Here is your open thread for February 21, 2020.
Today is the birthday of Nina Simone:
February 21 is the birthday of philosopher John Rawls, who took a really impressive run at demonstrating that doing the right thing is rational. Rawls’ profound Theory of Justice proposes that we step back to examine the world from behind a hypothetical “veil of ignorance” — meaning we should look at the world as though we had no idea, beforehand, where we would personally be born into it.
Alas, everybody reading Rawls already knew where they had — in fact, and not at all hypothetically — been born into the world. So even if Rawls made a compelling rational argument that unjust systems are, in fact, unjust, he didn’t provide the winners of such unjust systems with a purely rational reason to accept that injustice is a Bad Thing that they should help others change. He provided some new vocabulary to better enable the victims of unjust systems make the case that their plight is — rationally and objectively — unfair. But like everyone before him, he was unable to make the beneficiaries of unjust systems give a rat’s ass about that.
For the error bred in the bone
Of each woman and each man
Craves what it cannot have,
Not universal love
But to be loved alone.
That’s from W.H. Auden, who was also born on February 21, 14 years before Rawls.
Tyne Daly celebrates her 75th birthday today. Alan Rickman would have been 74. Talking Head Jerry Harrison turns 70. Mary Chapin Carpenter turns 62. Astronauts Mark and Scott Kelly turn 56 today. Academy Award-nominees Kumail Nanjiani and Jordan Peel turn 42 and 40, respectively. Ellen Page turns 33 and Sophie Turner turns 24.Rep. John Lewis has been making good trouble for 80 years.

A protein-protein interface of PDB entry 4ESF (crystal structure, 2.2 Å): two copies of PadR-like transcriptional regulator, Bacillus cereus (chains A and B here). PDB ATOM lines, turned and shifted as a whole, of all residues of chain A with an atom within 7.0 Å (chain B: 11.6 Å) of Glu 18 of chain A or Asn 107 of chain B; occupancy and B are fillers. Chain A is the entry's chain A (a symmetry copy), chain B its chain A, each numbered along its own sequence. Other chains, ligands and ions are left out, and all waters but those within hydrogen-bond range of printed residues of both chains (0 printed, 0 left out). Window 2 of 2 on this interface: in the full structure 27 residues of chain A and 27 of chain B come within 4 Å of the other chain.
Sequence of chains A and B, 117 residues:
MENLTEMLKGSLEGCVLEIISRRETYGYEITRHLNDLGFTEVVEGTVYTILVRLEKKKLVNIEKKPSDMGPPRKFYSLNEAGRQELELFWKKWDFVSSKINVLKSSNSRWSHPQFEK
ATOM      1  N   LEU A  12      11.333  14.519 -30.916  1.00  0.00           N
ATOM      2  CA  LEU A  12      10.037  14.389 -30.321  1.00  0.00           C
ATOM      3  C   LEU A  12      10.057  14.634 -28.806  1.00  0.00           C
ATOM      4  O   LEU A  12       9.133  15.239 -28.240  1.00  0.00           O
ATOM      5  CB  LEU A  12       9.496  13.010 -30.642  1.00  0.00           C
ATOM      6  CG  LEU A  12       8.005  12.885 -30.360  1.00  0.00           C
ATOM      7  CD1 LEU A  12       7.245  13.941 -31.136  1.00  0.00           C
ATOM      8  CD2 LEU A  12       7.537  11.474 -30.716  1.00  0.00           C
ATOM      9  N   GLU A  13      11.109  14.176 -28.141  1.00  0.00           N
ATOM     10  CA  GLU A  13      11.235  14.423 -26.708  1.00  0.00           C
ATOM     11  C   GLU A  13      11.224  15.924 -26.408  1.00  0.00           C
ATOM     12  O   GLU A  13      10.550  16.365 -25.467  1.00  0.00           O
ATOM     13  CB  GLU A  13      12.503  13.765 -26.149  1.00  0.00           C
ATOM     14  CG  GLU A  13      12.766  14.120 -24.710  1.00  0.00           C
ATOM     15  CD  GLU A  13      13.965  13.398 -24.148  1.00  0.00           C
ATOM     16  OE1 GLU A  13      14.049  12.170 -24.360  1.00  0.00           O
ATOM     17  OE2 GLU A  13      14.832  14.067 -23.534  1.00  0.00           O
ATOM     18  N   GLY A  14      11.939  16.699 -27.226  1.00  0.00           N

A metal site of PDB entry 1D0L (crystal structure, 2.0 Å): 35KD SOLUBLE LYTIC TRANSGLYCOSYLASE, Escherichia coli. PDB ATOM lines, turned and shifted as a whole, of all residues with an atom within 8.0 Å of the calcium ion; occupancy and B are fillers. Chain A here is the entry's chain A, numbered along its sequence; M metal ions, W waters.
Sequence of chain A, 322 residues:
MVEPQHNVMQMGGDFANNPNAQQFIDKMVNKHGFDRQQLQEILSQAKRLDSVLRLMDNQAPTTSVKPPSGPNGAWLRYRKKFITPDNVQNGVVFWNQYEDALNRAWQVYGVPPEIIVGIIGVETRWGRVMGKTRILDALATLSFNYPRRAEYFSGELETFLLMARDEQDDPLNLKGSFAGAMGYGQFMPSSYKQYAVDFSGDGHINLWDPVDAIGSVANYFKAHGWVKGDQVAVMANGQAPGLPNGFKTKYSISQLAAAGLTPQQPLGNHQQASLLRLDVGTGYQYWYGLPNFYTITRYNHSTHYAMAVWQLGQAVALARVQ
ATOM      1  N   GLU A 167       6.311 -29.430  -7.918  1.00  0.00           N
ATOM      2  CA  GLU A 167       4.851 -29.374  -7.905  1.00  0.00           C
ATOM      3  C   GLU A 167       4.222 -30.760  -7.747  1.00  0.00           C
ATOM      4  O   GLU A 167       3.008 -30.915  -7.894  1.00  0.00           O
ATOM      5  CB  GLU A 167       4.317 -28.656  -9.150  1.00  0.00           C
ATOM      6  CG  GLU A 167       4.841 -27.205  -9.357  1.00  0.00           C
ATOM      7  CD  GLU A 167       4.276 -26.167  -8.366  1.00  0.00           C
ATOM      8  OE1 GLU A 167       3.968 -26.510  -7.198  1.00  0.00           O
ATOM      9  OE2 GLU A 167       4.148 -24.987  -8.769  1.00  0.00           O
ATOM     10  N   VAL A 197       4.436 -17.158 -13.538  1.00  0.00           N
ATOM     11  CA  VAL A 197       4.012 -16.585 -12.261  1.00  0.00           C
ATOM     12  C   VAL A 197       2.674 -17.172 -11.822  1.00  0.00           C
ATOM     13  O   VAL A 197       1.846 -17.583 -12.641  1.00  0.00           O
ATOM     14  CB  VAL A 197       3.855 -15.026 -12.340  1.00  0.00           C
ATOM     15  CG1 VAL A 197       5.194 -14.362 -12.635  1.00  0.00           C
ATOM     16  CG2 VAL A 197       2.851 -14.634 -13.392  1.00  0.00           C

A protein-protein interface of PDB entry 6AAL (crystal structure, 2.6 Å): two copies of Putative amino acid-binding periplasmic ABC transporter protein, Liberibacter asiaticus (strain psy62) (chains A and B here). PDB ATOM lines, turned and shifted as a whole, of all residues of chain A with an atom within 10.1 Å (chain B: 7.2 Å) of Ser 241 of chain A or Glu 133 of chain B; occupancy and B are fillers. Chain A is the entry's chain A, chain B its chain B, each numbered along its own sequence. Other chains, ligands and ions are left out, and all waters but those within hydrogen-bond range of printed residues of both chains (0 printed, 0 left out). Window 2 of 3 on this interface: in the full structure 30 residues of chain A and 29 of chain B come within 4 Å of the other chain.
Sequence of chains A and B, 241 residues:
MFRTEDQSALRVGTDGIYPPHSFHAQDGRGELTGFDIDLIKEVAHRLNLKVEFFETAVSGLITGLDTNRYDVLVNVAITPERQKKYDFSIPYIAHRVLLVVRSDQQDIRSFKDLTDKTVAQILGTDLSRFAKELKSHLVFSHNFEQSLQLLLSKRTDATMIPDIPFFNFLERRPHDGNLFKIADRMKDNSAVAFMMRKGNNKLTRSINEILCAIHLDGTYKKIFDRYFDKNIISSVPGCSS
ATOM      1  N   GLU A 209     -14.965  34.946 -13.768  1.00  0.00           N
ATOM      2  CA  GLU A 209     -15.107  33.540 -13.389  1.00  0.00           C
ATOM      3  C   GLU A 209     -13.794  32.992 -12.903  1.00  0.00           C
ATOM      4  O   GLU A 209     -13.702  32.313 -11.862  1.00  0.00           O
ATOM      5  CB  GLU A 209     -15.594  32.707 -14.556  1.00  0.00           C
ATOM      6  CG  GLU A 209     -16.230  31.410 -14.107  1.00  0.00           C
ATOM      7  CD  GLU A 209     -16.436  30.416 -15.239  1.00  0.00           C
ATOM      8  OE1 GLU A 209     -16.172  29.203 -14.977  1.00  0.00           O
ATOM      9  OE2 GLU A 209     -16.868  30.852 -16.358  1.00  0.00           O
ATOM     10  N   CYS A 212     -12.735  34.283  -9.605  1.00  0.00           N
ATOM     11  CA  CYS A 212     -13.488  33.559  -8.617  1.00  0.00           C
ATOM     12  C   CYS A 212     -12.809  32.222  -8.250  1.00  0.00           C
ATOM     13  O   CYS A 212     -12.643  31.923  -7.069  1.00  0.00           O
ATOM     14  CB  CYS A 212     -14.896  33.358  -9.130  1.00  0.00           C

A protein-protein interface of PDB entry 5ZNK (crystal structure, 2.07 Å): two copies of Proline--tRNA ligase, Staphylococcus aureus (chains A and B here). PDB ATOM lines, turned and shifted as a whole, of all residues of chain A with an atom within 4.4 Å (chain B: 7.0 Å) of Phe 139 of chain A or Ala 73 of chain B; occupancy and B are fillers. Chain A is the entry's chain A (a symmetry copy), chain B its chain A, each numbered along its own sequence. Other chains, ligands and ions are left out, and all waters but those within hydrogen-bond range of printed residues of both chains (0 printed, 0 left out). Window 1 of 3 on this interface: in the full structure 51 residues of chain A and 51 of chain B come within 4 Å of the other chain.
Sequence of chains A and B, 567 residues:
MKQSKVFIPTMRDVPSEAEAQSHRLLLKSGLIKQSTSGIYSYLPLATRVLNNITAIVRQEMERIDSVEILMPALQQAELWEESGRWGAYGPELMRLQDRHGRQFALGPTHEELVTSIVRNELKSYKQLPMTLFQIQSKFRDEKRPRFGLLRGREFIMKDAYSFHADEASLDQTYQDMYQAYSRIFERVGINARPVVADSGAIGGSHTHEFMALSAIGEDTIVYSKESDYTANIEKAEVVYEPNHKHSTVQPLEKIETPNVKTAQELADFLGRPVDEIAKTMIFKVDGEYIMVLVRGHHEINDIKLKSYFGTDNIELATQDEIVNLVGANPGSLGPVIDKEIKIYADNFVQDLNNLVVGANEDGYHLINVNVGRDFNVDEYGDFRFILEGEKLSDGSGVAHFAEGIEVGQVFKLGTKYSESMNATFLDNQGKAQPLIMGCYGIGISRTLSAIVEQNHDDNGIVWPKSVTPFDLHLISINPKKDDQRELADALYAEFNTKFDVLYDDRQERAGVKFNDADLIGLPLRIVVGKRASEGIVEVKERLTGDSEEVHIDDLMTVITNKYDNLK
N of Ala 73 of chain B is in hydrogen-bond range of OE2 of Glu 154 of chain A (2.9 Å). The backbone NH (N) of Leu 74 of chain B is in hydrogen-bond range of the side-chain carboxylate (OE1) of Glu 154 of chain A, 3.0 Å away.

The late Rep. Barbara Jordan was born on February 21, four years before Lewis. Here is Rep. Jordan’s statement to the House Judiciary Committee from July 25, 1974 (the video has the wrong date), during hearings related to the impeachment of President Richard Nixon. I wish this video was just a cool piece of history and not an extremely pertinent commentary on current events:
That speech — and indeed, the entire life and career of both Barbara Jordan and John Lewis — demonstrates the truth of what Adam Serwer wrote last year: “The American creed has no more devoted adherents than those who have been historically denied its promises, and no more fair-weather friends than those who have taken them for granted.”
Finally, today would have been the 58th birthday of demon-haunted novelist David Foster Wallace. His most ambitious work, Infinite Jest, really is a remarkable, beautiful masterpiece. It deserved a better fate than becoming a totem for fan-boys who aspire to be just exactly the kind of creepy, controlling Hideous Men that Wallace himself warned against in such excruciating detail because he knew himself to be one.
Wallace 2005 commencement speech at Kenyon College — “This Is Water” — remains a piece of wisdom we’d all do well to heed if we want to avoid the frustration of seeking “to be loved alone.” Or, as that other dour Pisces put it, why “We must love one another or die.”
Talk amongst yourselves.